Sign conventions: axis system and displacements

The sectional reference frame

SectionBuilder uses a number of sign conventions for the various quantities used in the analysis. Figure 1 shows the reference system used by SectionBuilder. The origin of the axis system is at point O.

• Unit vectors b2 and b3 define the plane of the cross-section and
• Unit vector b1 is normal to the plane of the section and extends along the axis of the beam.

The coordinates of a point of the cross-section are denoted x2 and x3 along unit vectors b2 and b3, respectively, as indicated in fig. 1. Because the cross-section is in plane (b2, b3), coordinate x1 = 0.

The warping field

When the beam is loaded, the cross-section will deform both in-plane and out-of-plane. Typically, the displacement field is called the “warping displacement field”, or simply, the “warping field”. The components of the warping displacement vector along unit vectors b1, b2, and b3 are denoted w1, w2, and w3, respectively, as indicated in fig. 1.

The following vocabulary is used in beam theory.

• The words “axial” or “out-of-plane” refer to components along the axis of the beam, i.e., along unit vector b1. For instance, component w1 of the warping field is referred to as the “axial warping component” or “out-of-plane warping component.”
• The words “transverse” or “in-plane” refer to components within the plane of the cross-section, i.e., within the plane defined by unit vectors b2 and b3. For instance, components w2 and w3 of the warping field are referred to as the “transverse warping components” or “in-plane warping components.”

Figure 2. Sign convection for the externally applied loads

Figure 2 shows the loads externally applied to a section of the beam. These loads fall into two categories.

1. Three externally applied forces: the axial force, F1, and the two transverse shear forces, F2 and F3.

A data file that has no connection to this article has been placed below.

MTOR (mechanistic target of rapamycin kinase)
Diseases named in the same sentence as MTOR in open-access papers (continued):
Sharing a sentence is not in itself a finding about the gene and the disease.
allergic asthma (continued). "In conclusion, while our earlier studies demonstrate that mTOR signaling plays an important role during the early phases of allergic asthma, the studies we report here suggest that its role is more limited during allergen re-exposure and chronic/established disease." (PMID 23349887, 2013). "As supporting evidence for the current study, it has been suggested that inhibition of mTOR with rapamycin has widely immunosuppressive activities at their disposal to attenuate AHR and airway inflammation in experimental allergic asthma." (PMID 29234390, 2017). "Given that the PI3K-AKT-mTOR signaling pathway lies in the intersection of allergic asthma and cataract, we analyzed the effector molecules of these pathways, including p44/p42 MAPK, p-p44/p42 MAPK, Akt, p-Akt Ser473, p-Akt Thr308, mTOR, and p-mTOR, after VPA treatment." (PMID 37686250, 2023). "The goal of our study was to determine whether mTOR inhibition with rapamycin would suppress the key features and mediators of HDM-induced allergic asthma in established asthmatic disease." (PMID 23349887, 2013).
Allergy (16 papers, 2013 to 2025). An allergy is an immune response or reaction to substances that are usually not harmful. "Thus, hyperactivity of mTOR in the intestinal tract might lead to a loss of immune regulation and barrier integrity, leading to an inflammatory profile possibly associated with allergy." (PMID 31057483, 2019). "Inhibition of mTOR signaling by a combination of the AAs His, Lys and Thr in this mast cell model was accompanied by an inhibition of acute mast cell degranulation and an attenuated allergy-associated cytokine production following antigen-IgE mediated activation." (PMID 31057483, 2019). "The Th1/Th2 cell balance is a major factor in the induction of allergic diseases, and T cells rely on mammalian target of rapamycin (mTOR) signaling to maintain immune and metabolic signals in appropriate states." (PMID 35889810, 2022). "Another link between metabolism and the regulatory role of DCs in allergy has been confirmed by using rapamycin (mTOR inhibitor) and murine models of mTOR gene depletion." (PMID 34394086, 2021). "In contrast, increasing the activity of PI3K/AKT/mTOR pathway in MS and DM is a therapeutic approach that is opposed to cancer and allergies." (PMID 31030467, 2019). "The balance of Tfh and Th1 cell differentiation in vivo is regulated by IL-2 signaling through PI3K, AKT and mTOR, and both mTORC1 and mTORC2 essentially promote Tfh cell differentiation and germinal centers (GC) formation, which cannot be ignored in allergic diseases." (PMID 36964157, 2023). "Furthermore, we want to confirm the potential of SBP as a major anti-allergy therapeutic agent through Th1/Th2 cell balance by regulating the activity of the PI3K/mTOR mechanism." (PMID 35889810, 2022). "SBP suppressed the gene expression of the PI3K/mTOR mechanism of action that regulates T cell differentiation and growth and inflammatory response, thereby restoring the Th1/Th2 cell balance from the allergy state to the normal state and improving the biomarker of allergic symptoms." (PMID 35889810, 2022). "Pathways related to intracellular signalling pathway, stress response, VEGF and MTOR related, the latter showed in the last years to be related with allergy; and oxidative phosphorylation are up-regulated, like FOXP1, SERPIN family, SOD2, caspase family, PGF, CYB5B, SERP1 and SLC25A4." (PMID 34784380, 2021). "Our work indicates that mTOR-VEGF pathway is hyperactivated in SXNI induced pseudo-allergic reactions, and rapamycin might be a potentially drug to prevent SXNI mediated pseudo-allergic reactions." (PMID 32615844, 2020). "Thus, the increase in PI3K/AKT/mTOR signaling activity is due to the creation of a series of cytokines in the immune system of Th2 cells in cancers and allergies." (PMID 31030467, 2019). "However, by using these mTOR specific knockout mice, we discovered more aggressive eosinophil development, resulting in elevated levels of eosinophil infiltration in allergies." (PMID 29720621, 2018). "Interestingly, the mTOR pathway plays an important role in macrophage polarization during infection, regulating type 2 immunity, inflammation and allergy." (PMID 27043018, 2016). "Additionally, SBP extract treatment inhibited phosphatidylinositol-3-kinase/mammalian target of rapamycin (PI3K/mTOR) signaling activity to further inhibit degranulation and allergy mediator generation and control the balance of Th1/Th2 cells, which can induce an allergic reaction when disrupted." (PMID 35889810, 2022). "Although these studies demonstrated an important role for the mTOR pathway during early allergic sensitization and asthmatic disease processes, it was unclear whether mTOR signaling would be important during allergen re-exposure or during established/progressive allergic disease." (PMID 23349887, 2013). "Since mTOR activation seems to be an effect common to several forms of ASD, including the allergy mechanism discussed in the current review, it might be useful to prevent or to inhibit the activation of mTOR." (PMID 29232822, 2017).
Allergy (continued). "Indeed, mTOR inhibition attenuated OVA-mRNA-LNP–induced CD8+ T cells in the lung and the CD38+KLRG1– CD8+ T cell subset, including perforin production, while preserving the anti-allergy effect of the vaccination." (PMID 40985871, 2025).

2. There externally applied moments: the torque, M1, and the two bending moments, M2 and M3.

Forces F1, F2, and F3 are positive when acting along unit vectors b1, b2, and b3, respectively. Moments M1, M2, and M3 are positive when acting about unit vectors b1, b2, and b3, respectively.

Unless otherwise specified, the lines of action of forces F1, F2, and F3 pass through point O, as illustrated in fig. 2.

Sign conventions: stress field

The sign convention for the stress field follows the conventions used in mechanics [1]. The stress field comprises six components.

1. The axial stress component, σ11(x2, x3). This direct stress component acts on the plane of the cross-section along unit vector b1.
2. The two transverse shear stress components, τ12 (x2, x3) and τ13 (x2, x3). These shear stress components act in the plane of the cross-section along unit vectors b2 and b3, respectively.
3. The two in-plane stress components, σ22 (x2, x3) and σ33 (x2, x3). These direct stress component act on the planes normal to unit vectors b2 and b3, respectively, and along unit vectors b2 and b3, respectively.
4. The in-plane shear stress component, τ23 (x2, x3). This shear stress component act on the plane normal to unit vector b2 along unit vector b3.

Note that in Euler-Bernoulli or Timoshenko beam theory, the in-plane stress components are assumed to vanish, i.e., σ22 (x2, x3) ≈ 0, σ33 (x2, x3) ≈ 0, and τ23 (x2, x3) ≈ 0.

Sign conventions: strain field

The sign convention for the strain field follows the conventions used in mechanics [1]. The strain field comprises six components.

1. The axial strain component, ε11(x2, x3).
2. The two transverse shear strain components, γ12 (x2, x3) and γ13 (x2, x3).
3. The two in-plane strain components, ε22 (x2, x3) and ε33 (x2, x3).
4. The in-plane shear strain component, γ23 (x2, x3).

Note that in Euler-Bernoulli beam theory, all strain components are assumed to vanish, except for the axial strain component that is assumed to vary linearly over the cross-section. Timoshenko beam theory relaxes these assumptions by allowing non-vanishing values for the two transverse shear strain components that are uniformly distributed over the cross-section.

[1] Bauchau, O.A. and Craig, J.I., Structural Analysis with Application to Aerospace Structures, Springer, Dordrecht, Heidelberg, London, New-York, 2009